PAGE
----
In a stark but welcome contrast to the previous day’s grey skies and rain, our Sunday in Toronto could not have been more beautiful. So after a good night’s sleep, we set out to do a couple of the things that were on our Toronto hit-list.
But first … coffee.
Just a couple of blocks from our apartment we found Quantum Coffee, one of the best-regarded independent coffee shops in the city. As well as serving up a marvellously good cup of joe, they’re deft hands at a pretty piece of coffee art.
And when it comes to breakfast …
You guys. Breakfast SCONES are totally a thing in Canada. For real. (Canadians, don’t laugh – this is a big deal.) They’re not quite like our British scones, and you’re unlikely to be served them with jam and clotted cream, but they are really imaginative with the flavours – chocolate chai was a memorable hit.
So we got three (to share, not each … we’re not animals), and we ate while we walked through the city.
Or at least that was the plan, until Jenna found a comfy place to drink her coffee in peace …
But we couldn’t stop for long, because we were heading for one of Toronto’s most famous foodie destinations, St Lawrence Market.
Passing another downtown icon on the way, Toronto’s very own flatiron building, still holding its own amongst soaring glass and steel condo towers. How much would you love that room at the top? Like a Rapunzel tower!
And as we found our way to St Lawrence Market, we realised that something seemed .. off.
It was awfully quiet around there.
And sure enough, as bad luck would have it, we’d picked totally the wrong day. Although we’d been reliably informed by our tour guide (and lifelong Toronto native) when we passed St Lawrence on our way to Niagara Falls that the market was open every day except Monday, it was definitely very, very closed on this Sunday.
Sad that we were going to miss a chance to try a peameal bacon sandwich, we decided to cut our losses and walked back past the skyscrapers towards the ferry port.
We did at least get a chance to see the iconic Royal Bank Plaza building up close and personal. You see the golden tint this building has? That’s because every single pane of glass on this tower is coated with a thin layer of 24-karat gold. That’s pretty crazy, right?
Wanna know what’s crazier than that? The value of the 70,875 grams of gold it took to coat these windows is somewhere in the region of $1,000,000. Which is really cool, until you realise that the manufacturing process used to create the golden glass means that the gold can never be extracted from it. So now all that gold is effectively worthless. Ho hum.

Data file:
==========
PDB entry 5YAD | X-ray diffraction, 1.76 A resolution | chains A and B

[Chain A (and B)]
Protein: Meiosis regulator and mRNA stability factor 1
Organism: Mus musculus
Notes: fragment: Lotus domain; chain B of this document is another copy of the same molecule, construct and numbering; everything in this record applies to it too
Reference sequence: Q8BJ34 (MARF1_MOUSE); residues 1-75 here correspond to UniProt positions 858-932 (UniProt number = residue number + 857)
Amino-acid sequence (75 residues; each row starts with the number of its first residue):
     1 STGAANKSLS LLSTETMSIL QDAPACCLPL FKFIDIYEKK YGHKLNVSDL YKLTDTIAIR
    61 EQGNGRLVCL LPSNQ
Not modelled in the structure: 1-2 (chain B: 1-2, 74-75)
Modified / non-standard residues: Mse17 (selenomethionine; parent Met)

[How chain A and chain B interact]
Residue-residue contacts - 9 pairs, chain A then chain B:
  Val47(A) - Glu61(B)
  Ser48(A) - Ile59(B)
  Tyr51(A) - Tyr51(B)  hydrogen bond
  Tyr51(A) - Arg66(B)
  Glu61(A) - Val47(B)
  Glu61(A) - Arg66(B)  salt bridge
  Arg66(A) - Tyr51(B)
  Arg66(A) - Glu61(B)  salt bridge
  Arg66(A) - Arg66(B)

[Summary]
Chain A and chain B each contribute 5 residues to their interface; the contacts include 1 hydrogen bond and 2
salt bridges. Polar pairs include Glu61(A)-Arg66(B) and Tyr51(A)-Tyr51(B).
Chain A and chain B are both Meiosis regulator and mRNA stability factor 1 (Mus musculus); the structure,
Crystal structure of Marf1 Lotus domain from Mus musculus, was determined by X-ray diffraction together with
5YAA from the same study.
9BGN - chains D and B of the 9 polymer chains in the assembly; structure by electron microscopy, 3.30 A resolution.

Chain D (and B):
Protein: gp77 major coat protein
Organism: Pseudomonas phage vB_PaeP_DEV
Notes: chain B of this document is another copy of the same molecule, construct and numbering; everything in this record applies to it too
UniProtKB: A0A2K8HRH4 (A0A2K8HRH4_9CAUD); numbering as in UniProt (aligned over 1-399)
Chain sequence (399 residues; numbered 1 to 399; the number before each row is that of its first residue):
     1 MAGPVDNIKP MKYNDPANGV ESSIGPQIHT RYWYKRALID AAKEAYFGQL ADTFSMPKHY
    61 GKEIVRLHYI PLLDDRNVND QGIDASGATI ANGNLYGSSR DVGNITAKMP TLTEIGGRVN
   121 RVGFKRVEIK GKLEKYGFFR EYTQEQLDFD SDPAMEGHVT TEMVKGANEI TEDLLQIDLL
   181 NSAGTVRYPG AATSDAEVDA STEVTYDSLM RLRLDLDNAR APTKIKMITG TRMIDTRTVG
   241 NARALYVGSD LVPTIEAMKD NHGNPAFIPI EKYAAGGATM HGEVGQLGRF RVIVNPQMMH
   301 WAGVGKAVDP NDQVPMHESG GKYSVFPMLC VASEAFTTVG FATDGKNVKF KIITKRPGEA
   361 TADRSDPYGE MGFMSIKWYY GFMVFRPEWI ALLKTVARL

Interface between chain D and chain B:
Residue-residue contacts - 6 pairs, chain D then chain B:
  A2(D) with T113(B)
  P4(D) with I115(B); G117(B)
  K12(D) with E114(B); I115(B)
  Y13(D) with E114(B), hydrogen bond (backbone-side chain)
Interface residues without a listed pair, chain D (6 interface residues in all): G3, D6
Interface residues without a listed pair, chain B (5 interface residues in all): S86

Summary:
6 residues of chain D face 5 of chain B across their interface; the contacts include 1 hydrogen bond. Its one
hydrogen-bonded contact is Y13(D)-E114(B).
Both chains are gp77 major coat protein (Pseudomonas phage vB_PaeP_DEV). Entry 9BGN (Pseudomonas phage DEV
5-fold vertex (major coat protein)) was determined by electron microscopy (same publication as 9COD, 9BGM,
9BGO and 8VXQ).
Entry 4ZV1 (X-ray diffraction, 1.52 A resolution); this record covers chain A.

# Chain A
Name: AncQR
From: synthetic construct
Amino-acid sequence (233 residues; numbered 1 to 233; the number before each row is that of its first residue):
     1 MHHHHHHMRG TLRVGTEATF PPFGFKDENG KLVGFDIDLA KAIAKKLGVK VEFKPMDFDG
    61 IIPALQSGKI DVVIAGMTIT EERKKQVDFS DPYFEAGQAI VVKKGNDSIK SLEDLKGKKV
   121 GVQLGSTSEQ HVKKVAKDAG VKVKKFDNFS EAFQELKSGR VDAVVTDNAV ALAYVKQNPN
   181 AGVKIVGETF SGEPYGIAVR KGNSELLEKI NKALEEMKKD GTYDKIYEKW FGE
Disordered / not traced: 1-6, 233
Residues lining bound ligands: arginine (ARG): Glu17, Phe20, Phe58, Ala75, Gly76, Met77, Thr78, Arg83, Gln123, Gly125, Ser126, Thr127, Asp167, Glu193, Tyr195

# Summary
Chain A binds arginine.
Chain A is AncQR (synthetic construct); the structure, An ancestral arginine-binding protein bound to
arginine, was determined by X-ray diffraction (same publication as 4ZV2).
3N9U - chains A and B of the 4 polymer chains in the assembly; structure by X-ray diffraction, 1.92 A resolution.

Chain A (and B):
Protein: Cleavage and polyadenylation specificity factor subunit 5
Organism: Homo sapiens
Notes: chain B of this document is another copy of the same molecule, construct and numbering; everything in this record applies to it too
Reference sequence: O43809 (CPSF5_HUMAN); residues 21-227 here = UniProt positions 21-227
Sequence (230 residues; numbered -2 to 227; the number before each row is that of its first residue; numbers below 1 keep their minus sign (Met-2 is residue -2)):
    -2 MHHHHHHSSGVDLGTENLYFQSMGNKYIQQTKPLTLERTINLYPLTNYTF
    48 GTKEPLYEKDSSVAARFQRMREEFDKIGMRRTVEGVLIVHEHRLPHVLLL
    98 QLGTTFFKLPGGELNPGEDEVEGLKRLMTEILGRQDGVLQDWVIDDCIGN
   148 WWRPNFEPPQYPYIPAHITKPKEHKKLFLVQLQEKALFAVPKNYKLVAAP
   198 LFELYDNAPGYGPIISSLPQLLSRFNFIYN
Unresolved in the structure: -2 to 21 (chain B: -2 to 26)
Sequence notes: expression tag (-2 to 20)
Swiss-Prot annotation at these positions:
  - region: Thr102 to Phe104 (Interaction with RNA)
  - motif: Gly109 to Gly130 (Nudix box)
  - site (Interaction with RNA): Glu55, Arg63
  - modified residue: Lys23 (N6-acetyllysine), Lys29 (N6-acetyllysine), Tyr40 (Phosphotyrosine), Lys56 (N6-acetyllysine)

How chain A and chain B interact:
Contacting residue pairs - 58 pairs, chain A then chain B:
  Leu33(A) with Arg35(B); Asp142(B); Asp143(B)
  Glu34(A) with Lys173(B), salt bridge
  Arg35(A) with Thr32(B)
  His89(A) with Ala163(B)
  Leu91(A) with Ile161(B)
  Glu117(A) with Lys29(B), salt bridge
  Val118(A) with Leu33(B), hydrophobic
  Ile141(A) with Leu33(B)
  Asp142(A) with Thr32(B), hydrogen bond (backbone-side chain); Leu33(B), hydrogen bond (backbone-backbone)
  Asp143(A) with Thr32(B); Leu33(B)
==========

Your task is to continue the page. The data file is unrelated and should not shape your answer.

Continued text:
Before long, we’d arrived at the ferry terminal and jumped aboard the boat to take us on the short ride across Lake Ontario to the Toronto Islands.
There are a few good reasons to pay a visit to the Toronto Islands if you happen to be visiting the city in summer. Essentially, the islands are one big park, so it’s a great place to go and chill out on a beautiful day like the one we were enjoying. It’s the world’s largest car-free community (except for essential service vehicles), so it’s a super safe place to go for a bike ride, too – which was our plan for the afternoon.
Centre Island is also home to Toronto’s only ‘clothing-optional’ beach at Hanlan’s Point. And frankly, no matter how high the mercury soared, we were always going to give that one a miss …
But the real appeal of visiting this little haven is the incredible view it has of the Toronto skyline.
Pretty special, right?
Having missed out on the promise of peameal bacon sandwiches, we were pretty hungry by this point. The islands don’t seem to be particularly famed for their restaurants, so we just hit the first place we saw – a fast-food BBQ joint next to the ferry terminal where I ordered pulled pork with sides of sweet potato fries AND mac’n’cheese … It turned out to be enough food to feed a small country.
So we thought we’d better work it off by hiring bikes and taking a tour of the islands.
There’s only one bike hire place on the islands, and it’s across the other side of Centre Island from where the ferry docks, which sounds a lot further than it really is. In reality, it’s a pleasant walk of around 10 minutes.
And they sure are keen to make you feel welcome.
Sadly, however, we didn’t manage to borrow anyone’s children to give us an excuse to join the pirate crew …
But we weren’t sad for too long, as this handsome fella flitted across the path in front of us.
Unfortnately, he seemed a little camera shy. So we left him to get on with his butterfly business and went to hire our bikes.
When we got to the bike rental place, we noticed that as well as hiring out regular two-wheel bikes, there was also the option to hire a tandem or a quadricycle. We decided instantly that a tandem was a bad idea, but we somehow thought that a quadricycle was a great idea.
It was not.
I don’t know how old those things are, but they must weigh about the same as the average HGV. Just getting it moving on the flat was hard enough, but when it came to pedalling up a slight slope … it was killer.
Which is why we don’t have any photos of us riding the quadricycle. Sorry. But trust me, it wasn’t a pretty sight.
Instead, there are a few snapshots I took as we wheezed our way around the islands.
And there was that gorgeous skyline again, peeking through the trees.
We found a pretty special spot to stop for a rest …
… although apparently it’s not a very well-kept secret.
Suitably exhausted, we slowly pedalled our way back to drop off our
torturecycle quadricycle, passing what has to be Toronto’s smallest and most adorable fire station on the way.
We grabbed ourselves a couple of well-earned cold beers before making our way back to the mainland, with one last look at a very special place.